This was a project which reminded me why I sew for myself. Sometimes I think – I’d really rather just buy that, it’ll be so much quicker/cheaper/easier/more instant gratification than making it.
But when I tried on this “coatigan” (half coat half cardigan) and saw the price at AU$140 I went “nope – I can make it!” and was extremely grateful to not have to commit to spending that money on a store bought garment.
|The original coatigan I tried on…|
And my version!
I would never have thought that this style of loose, layered coat/jacket would suit me but then again – I’m wearing leggings with it and I never thought those would suit me either! So when I tried it on (admittedly just to see if the silhouette worked) I was really surprised to find it made me feel very sophisticated, like I was in Vogue or something, yet comfy and warm at the same time. Being comfy and warm are starting to become requirements for my own makes now as it is still freezing and I’m tired of being cold or having so many tailored layers on that I can’t move!
As soon as I knew I had to have a coat like this I also knew exactly which pattern I needed – Vogue 8930. Despite the somewhat awkward photos on the model I suspected the clean lines of the “cocoon style” coat in this pattern would give me the same feel as the store-bought option. I also knew I had to get my butt back to Ferriers fabric as I had buckley’s looking for something so luxe feeling and double sided at Spotlight and Lincraft.
|Vogue Pattern + my Sewing Notes|
Fortunately Ferriers Fashion Fabric came through for me again and I found the perfect black and white check boucle fabric which I decided to trim with faux leather binding from spotlight.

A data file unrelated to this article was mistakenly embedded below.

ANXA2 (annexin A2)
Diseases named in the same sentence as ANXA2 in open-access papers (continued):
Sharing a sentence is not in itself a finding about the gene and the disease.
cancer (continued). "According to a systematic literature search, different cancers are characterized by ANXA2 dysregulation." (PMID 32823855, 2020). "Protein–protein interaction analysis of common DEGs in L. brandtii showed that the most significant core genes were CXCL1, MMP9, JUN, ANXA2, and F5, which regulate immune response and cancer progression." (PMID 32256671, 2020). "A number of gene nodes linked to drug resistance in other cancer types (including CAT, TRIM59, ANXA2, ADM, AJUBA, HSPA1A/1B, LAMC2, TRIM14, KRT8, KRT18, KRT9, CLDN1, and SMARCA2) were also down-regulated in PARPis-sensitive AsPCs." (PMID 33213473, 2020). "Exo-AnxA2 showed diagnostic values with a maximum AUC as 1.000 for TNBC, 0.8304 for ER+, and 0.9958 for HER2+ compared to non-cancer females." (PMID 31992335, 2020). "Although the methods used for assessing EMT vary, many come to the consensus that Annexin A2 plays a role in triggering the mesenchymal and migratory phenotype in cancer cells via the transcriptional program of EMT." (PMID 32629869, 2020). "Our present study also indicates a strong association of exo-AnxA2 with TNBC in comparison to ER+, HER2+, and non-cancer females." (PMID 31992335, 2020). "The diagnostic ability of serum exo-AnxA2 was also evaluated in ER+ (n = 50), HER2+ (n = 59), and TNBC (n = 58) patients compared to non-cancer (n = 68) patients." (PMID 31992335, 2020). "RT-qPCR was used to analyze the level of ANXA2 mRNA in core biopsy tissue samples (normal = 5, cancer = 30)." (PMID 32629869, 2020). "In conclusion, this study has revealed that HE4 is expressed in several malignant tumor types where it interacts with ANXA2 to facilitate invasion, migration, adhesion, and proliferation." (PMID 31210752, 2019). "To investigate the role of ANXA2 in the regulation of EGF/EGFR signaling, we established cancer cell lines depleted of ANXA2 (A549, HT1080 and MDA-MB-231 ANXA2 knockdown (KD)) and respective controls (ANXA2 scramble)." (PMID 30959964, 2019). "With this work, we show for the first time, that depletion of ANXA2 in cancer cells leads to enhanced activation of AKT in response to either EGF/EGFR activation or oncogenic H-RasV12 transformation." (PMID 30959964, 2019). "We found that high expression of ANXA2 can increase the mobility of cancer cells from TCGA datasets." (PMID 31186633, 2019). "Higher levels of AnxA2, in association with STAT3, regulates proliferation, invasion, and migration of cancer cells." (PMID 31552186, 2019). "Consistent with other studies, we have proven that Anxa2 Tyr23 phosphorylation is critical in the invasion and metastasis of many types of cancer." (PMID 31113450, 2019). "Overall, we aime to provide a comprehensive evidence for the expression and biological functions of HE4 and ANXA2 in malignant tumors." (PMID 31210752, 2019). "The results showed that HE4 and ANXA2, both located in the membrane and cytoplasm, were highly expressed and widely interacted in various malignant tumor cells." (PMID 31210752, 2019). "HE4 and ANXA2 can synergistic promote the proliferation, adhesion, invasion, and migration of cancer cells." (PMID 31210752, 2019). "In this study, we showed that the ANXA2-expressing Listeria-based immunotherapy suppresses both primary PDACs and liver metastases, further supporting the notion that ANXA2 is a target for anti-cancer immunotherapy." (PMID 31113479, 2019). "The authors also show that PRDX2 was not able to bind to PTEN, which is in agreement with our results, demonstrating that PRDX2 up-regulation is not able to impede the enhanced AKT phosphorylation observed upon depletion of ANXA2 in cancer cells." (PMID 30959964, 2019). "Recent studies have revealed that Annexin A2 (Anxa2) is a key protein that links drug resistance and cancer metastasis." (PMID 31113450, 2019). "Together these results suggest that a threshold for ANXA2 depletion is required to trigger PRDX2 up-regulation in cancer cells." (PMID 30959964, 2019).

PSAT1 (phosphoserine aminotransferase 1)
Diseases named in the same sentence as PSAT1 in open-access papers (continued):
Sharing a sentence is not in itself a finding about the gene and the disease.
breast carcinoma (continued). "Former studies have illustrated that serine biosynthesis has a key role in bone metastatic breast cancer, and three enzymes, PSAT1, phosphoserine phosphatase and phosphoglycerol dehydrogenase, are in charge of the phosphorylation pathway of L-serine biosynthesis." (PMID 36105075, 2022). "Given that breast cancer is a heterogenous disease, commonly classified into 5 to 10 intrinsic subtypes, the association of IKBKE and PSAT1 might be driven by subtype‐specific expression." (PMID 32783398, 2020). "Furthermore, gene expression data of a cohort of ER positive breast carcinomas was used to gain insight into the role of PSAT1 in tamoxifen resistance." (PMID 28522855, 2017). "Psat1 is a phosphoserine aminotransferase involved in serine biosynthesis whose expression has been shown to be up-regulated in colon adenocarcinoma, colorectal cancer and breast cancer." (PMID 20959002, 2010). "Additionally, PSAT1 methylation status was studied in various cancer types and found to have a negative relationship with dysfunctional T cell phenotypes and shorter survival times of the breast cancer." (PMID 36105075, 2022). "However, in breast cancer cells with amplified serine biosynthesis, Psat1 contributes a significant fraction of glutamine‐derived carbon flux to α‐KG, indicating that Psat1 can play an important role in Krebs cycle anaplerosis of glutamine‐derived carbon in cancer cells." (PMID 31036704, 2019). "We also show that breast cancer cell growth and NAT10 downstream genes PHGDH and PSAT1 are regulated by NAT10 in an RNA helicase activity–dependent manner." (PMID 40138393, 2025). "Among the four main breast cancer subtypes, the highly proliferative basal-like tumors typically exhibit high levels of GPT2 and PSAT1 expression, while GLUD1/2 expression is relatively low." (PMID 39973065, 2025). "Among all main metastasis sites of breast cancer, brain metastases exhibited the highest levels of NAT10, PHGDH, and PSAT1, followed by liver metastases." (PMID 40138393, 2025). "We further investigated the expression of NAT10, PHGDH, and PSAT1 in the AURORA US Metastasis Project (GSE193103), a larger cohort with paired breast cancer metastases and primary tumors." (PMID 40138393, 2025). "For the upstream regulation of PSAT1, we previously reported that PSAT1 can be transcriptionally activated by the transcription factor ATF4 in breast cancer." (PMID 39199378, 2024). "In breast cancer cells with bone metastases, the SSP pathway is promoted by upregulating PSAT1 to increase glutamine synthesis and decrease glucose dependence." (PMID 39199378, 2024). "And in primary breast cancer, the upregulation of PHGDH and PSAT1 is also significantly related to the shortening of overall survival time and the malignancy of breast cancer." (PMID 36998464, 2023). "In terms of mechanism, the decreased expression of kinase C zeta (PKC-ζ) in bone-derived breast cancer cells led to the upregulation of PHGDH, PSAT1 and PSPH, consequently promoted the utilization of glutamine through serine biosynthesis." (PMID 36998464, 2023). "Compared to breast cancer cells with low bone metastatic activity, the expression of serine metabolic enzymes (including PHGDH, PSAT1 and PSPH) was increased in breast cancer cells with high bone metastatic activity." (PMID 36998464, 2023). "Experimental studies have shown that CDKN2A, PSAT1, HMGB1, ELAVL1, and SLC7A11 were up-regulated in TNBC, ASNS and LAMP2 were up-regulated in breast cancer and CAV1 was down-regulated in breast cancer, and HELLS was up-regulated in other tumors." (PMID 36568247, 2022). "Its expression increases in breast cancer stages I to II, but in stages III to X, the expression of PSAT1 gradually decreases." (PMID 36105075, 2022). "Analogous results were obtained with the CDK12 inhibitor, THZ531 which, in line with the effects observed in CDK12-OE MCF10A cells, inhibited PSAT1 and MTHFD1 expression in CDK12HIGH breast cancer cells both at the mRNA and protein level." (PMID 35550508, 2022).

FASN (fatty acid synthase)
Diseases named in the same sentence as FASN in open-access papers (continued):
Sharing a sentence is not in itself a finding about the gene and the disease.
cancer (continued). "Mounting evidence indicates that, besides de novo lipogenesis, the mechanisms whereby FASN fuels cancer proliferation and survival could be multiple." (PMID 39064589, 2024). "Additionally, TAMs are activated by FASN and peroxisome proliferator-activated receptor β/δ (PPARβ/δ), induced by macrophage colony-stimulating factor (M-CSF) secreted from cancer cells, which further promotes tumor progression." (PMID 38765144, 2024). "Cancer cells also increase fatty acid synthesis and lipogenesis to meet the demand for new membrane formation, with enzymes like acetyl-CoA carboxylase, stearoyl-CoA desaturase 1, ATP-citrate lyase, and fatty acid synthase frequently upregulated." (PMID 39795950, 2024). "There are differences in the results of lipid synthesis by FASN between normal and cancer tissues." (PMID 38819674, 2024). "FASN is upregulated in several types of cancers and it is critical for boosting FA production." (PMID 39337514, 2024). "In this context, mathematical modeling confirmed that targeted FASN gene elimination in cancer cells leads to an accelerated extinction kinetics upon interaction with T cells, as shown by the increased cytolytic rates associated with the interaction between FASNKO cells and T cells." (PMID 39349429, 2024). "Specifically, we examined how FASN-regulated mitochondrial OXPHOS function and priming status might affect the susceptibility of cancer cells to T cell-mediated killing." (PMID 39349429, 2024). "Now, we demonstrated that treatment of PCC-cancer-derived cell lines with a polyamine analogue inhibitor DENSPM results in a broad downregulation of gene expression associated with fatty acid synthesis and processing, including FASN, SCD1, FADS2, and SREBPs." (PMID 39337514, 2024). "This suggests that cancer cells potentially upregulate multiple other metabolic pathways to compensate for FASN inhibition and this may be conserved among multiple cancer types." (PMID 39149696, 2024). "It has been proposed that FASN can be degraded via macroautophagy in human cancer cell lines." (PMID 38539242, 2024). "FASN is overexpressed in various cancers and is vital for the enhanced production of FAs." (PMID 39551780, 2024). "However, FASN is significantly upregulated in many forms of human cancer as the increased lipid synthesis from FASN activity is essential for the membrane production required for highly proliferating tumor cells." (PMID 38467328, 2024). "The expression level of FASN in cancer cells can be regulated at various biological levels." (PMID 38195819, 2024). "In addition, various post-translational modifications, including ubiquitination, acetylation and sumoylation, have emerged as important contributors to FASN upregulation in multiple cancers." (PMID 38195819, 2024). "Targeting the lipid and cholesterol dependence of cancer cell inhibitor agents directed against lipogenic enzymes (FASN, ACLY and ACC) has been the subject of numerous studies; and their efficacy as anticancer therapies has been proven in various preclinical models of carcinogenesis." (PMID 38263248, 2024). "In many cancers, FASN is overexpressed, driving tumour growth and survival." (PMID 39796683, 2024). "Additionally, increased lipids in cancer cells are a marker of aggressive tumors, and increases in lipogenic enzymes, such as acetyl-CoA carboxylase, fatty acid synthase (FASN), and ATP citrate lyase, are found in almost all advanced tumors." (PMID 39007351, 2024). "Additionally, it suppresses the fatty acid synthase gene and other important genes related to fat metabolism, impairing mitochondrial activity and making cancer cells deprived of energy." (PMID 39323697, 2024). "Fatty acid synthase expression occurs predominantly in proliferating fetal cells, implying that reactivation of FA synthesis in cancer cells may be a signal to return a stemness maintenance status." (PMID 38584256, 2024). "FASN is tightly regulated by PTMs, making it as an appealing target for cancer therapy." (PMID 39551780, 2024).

A word of warning: The faux leatherette bias binding is THE DEVIL’S TRIM!!!! It took me longer to finish the binding than to cut and sew the coat! The inside of the bias is sticky for some reason so no matter what I tried it just would not feed through my machine at an even tension. The result is that the trim is wavy and quite a bit smaller than the edge it follows – it works on such a relaxed look but honestly it was such a nightmare I don’t know if I will ever use it again. If I had too I would only ever topstitch it as the ‘good’ side was somewhat easier to work with though still a nightmare. The only reason this didn’t end up in the room of frustration is that I really really wanted to wear it!
|but completing this edging was awful!!|
The pattern itself is very easy to construct – there is literally I think 4 pieces? I left out the ‘inside pocket’ since that seemed unnecessary but instead used the biggest pocket pattern piece as the outside pockets. I placed these last so I could make sure they were in the right spot for my hands. This spot ended up being on the bias of the checks and I quite like the look of this unplanned detail.
I cut a size XS of view A, which is the shortest length, since the design is so voluminous and I am quite happy with this fit. I particularly like the bracelet length sleeves – when I wore this out today I added black long gloves and the whole look had a nice vintage feel. Cocoon coats are quite a 1920’s style look, just imagine this shape in floor length velvet and you have yourself a Gatsby costume!
|Copying the model from Vogue!|
I really love the unconscious glamour of this coat – it’s relaxed yet chic, modern yet comfy and WARM to boot! I’m not sure if I would make more simply because one of this type of item seems to be enough in my wardrobe. That said, I have had so many comments on this since I made it (and haven’t stopped wearing it!) I suspect requests could be coming in soon for similar designs. 🙂
|This design takes a LOT of fabric – 2.2m and I needed all of it!|
Finally, because this hip-happenin-sophistication-plus “coatigan” makes me feel just like I should be in Vogue here is my very best model duckface:
|Workin It All SexyLike!!|
Hmmmm.. don’t call us we’ll call you?